Incidence response services

British telecom operator TalkTalk was fined £400,000 ($521,294) for security failings by the Information Commissioner’s Office in the aftermath of its October 2015 cyberattack. There is a growing market for post-breach strategy consultancy services.

Post-breach strategy focuses on gathering information about the cyberattack as quickly as possible after the event and formulating a credible public relations (PR) strategy to demonstrate that the company remains in control of their business and has taken all actions possible to protect critical digital assets.

Managed security services

Few organisations have the necessary skill base to build cybersecurity defences themselves or even make effective use of cybersecurity technology. This tilts the balance in favour of managed security services, where a single security vendor manages an organisation’s cloud applications, compliance with data protection laws, and other cybersecurity risks. Companies such as Securitas, offer managed security services in packages specific to healthcare needs.

Security as a service

Cybersecurity is also moving from the purchase of one-off software products to security as a service. This is because one-off security products are designed for a specific purpose, while the threat environment is constantly changing.

Security as a service replaces the one-off cost of purchasing on premises equipment with a monthly subscription. It also enables corporations to ensure their IT security is constantly up to date without having to manually replace equipment or download the latest security patches.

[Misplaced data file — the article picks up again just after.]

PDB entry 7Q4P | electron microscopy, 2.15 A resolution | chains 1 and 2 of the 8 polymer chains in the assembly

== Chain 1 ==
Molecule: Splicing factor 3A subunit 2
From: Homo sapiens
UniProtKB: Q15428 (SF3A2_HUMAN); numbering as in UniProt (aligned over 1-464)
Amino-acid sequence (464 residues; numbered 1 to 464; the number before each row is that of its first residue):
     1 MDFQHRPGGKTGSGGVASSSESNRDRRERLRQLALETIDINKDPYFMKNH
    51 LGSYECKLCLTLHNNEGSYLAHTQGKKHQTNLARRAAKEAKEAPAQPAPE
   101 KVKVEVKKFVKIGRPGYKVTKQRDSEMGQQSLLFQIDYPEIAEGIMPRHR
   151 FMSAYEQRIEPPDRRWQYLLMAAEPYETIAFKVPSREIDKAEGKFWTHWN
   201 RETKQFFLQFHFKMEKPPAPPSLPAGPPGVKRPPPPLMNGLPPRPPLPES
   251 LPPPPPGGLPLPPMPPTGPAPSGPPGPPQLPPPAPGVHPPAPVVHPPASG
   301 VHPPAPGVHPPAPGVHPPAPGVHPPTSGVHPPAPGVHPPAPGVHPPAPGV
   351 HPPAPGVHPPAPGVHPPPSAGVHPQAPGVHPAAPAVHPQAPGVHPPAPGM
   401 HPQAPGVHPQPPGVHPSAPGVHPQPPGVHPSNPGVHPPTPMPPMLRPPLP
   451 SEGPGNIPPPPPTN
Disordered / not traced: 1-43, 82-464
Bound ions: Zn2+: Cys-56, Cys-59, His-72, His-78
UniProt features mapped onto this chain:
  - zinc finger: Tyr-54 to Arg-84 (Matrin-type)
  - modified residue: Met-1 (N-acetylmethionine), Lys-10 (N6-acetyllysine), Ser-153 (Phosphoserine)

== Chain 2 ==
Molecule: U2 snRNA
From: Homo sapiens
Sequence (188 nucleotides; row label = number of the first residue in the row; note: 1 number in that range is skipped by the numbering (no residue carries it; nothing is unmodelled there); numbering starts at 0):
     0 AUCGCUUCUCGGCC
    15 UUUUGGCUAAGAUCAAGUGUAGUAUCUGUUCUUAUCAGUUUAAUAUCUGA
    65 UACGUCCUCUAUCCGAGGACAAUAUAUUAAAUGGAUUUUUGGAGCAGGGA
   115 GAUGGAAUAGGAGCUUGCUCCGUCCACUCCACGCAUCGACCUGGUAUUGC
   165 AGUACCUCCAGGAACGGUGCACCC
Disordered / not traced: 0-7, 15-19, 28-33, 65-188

The network segmentation imperative

There is a growing trend among enterprises to separate their enterprise network from their external network. Splitting the network into a subnetwork or separating a group of systems and applications can prevent hackers from pivoting from one vulnerable system to allow malware or a virus to propagate across the whole organisation’s network.

A 2019 study by security firm Forescout reported that only 49% of medical devices were deployed across 10 virtual local access networks (VLANs) or fewer, which indicates a lack of network segmentation. However, organisations are being educated on better protection mechanisms for the outer perimeter in order to guard internal infrastructure, workloads, and data, as well as to support their organisational systems.

The concept of micro-segmentation ensures that data cannot randomly be moved from one network zone to another. Some examples of vendors delivering this type of segmentation include VMware, Juniper, and Cisco.

Risk-based security approach

Risk-based strategies allow businesses and organisations to adopt strategies that are tailored to their unique operating models and environments, threat landscapes, and business objectives. This approach allows organisations to understand the impact of risk mitigation initiatives and providing a comprehensive view of their risk.

This is an edited extract from the Cybersecurity in Medical Devices – Thematic Research report produced by GlobalData Thematic Research.